The ‘eternal noon’ of existence

Sometimes it can seem that health is like a setting sun, diminishing as time goes by. Recognizing our immortal nature as God’s children opens the door to greater freedom and healing, regardless of where we are in life.

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I don’t think I’ll ever be able to look at a clock the same way again. It happened a day or two after the shift away from daylight saving time took place, when all clocks were supposed to be set back an hour. I was in my office and noticed a clock on the wall that hadn’t been changed yet and that showed the time to be about noon.

This got me thinking about the concept of an “eternal noon.” It’s an idea from the textbook of Christian Science, “Science and Health with Key to the Scriptures” by Mary Baker Eddy, who founded the Monitor. She writes: “The measurement of life by solar years robs youth and gives ugliness to age. The radiant sun of virtue and truth coexists with being. Manhood is its eternal noon, undimmed by a declining sun” (p. 246).

Christian Science, based on Christ Jesus’ teachings, explains that we’re made in the likeness of God, Spirit, and therefore immortal – eternally free of any material measurement of time. That is to say, the passing of time can’t dictate the condition or quality of God’s man – you and me – because we are truly spiritual, not material.

So, true manhood and womanhood are always at “eternal noon.” We forever express God’s ageless qualities of goodness, perfection, wisdom, beauty, and holiness. This spiritual nature is never subject to the passing of time depicted by a setting sun. And through prayer we can each prove something of our true being at “eternal noon” in God.

At one point, I pulled a muscle in my arm. A fellow I was talking with one day said something like, “You can expect to go through those kinds of things as you get older, and they are harder to overcome.” Well, I mentally affirmed right away that this was not true about any of us as the perfect, spiritual offspring of God. No limitations, including age-related ones, can ever affect our true being.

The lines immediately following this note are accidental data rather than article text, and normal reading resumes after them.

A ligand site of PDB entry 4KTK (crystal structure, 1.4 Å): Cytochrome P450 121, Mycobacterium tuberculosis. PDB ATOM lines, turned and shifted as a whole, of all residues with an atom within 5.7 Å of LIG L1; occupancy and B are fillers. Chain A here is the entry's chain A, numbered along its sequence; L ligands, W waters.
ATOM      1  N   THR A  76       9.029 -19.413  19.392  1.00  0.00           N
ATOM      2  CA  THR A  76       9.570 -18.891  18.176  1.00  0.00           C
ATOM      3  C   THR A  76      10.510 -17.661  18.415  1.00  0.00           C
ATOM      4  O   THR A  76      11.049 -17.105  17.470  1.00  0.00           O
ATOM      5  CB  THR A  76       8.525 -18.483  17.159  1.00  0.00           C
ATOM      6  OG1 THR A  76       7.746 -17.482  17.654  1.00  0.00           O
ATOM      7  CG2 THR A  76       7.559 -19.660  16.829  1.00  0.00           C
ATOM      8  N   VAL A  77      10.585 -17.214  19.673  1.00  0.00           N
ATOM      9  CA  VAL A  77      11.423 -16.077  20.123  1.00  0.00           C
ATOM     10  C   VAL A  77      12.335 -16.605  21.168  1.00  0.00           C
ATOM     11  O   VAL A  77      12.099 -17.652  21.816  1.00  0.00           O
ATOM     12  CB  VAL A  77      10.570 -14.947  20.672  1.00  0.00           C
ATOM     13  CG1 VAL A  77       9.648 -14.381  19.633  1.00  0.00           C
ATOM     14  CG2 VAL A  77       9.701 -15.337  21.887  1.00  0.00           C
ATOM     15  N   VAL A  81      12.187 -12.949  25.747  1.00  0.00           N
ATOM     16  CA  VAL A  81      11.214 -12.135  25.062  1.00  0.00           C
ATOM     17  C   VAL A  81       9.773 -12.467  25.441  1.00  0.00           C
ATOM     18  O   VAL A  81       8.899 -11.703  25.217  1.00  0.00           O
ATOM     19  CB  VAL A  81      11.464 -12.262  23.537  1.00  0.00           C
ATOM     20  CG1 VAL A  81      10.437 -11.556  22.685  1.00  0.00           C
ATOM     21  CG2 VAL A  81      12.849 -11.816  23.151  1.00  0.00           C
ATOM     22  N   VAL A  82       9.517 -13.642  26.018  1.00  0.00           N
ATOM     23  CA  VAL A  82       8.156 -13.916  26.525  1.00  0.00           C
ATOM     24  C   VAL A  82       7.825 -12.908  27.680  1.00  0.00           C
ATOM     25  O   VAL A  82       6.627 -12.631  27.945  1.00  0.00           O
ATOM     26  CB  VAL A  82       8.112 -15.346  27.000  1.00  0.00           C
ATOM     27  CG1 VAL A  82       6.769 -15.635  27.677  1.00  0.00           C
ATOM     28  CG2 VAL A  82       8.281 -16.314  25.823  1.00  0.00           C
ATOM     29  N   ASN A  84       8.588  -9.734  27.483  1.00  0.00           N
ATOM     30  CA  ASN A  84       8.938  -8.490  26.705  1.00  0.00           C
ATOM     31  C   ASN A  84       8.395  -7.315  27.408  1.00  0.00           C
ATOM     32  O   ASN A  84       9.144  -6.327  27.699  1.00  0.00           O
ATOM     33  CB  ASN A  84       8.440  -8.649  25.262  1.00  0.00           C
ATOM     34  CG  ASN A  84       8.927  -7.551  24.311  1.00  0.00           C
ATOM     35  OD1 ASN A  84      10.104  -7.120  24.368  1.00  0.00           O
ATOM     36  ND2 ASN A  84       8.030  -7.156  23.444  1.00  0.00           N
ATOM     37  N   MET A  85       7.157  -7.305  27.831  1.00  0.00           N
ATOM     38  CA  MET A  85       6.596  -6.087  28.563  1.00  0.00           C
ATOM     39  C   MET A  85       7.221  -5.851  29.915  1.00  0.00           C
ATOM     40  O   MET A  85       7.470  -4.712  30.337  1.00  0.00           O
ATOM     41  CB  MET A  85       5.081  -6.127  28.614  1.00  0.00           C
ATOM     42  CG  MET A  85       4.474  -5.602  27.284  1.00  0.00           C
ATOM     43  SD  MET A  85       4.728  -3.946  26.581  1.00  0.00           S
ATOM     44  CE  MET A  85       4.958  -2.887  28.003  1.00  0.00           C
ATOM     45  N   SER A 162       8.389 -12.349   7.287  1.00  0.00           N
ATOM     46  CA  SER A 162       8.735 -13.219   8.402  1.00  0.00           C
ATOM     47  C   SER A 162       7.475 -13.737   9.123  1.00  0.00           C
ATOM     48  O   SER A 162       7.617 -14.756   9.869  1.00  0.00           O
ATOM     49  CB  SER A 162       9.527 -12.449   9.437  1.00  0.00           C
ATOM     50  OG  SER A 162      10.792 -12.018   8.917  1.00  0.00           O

There is a decision we all need to make: to accept a limited, material, aging view of ourselves and others, or to acknowledge our eternal, spiritual identity as God’s offspring. I chose the latter and prayed to God, affirming my immortal, uninjured, painless identity, never susceptible to physical issues associated with states and stages of mortal life. Nothing about our real selfhood can ever deviate from our Godlikeness, because we are created as the expression of divine goodness and perfection, not as material beings.

As I continued to pray along those lines, I felt confident that healing of my arm would take place. And that’s what happened. It seemed so natural to find that I was totally free of the condition, and I was truly grateful.

Now I always leave one of my office clocks set at noon. It has come to serve as an ongoing reminder of our eternal, spiritual being in God.

If life presents us with issues that seem age-related, we can maintain a higher, spiritual perspective about ourselves as immortal and ageless – always at “eternal noon” in God – and experience the healing that results. As Mrs. Eddy states: “Life and goodness are immortal. Let us then shape our views of existence into loveliness, freshness, and continuity, rather than into age and blight” (Science and Health, p. 246).

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